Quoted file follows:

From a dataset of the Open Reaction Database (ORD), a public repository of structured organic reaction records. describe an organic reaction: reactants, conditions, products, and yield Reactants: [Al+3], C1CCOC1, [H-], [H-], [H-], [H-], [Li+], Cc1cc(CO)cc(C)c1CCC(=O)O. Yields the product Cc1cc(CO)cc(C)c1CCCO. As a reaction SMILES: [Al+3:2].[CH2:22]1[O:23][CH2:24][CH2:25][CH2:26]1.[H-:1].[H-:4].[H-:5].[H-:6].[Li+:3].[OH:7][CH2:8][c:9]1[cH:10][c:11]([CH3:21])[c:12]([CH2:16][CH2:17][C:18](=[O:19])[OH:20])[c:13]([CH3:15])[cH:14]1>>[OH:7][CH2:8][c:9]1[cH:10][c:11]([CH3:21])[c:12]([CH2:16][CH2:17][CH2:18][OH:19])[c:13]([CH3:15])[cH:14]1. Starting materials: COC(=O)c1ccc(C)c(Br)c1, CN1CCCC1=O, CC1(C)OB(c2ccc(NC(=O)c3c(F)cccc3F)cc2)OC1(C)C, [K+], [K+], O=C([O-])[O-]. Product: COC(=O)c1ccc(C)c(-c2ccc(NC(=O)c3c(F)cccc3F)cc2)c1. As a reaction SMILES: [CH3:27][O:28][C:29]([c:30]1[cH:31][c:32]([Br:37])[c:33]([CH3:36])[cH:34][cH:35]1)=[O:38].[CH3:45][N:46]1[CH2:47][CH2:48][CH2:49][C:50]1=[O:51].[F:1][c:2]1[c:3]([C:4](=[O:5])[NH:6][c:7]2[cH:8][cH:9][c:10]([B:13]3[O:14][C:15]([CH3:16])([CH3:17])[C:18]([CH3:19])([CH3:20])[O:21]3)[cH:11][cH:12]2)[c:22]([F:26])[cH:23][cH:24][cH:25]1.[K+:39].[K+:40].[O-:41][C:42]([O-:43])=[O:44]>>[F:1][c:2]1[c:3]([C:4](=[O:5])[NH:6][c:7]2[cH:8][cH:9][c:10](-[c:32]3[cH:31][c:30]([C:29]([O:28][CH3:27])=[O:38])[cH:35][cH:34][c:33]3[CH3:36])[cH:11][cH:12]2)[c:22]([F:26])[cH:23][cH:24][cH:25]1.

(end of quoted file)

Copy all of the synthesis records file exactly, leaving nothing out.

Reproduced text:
From a dataset of the Open Reaction Database (ORD), a public repository of structured organic reaction records. describe an organic reaction: reactants, conditions, products, and yield Reactants: [Al+3], C1CCOC1, [H-], [H-], [H-], [H-], [Li+], Cc1cc(CO)cc(C)c1CCC(=O)O. Yields the product Cc1cc(CO)cc(C)c1CCCO. As a reaction SMILES: [Al+3:2].[CH2:22]1[O:23][CH2:24][CH2:25][CH2:26]1.[H-:1].[H-:4].[H-:5].[H-:6].[Li+:3].[OH:7][CH2:8][c:9]1[cH:10][c:11]([CH3:21])[c:12]([CH2:16][CH2:17][C:18](=[O:19])[OH:20])[c:13]([CH3:15])[cH:14]1>>[OH:7][CH2:8][c:9]1[cH:10][c:11]([CH3:21])[c:12]([CH2:16][CH2:17][CH2:18][OH:19])[c:13]([CH3:15])[cH:14]1. Starting materials: COC(=O)c1ccc(C)c(Br)c1, CN1CCCC1=O, CC1(C)OB(c2ccc(NC(=O)c3c(F)cccc3F)cc2)OC1(C)C, [K+], [K+], O=C([O-])[O-]. Product: COC(=O)c1ccc(C)c(-c2ccc(NC(=O)c3c(F)cccc3F)cc2)c1. As a reaction SMILES: [CH3:27][O:28][C:29]([c:30]1[cH:31][c:32]([Br:37])[c:33]([CH3:36])[cH:34][cH:35]1)=[O:38].[CH3:45][N:46]1[CH2:47][CH2:48][CH2:49][C:50]1=[O:51].[F:1][c:2]1[c:3]([C:4](=[O:5])[NH:6][c:7]2[cH:8][cH:9][c:10]([B:13]3[O:14][C:15]([CH3:16])([CH3:17])[C:18]([CH3:19])([CH3:20])[O:21]3)[cH:11][cH:12]2)[c:22]([F:26])[cH:23][cH:24][cH:25]1.[K+:39].[K+:40].[O-:41][C:42]([O-:43])=[O:44]>>[F:1][c:2]1[c:3]([C:4](=[O:5])[NH:6][c:7]2[cH:8][cH:9][c:10](-[c:32]3[cH:31][c:30]([C:29]([O:28][CH3:27])=[O:38])[cH:35][cH:34][c:33]3[CH3:36])[cH:11][cH:12]2)[c:22]([F:26])[cH:23][cH:24][cH:25]1.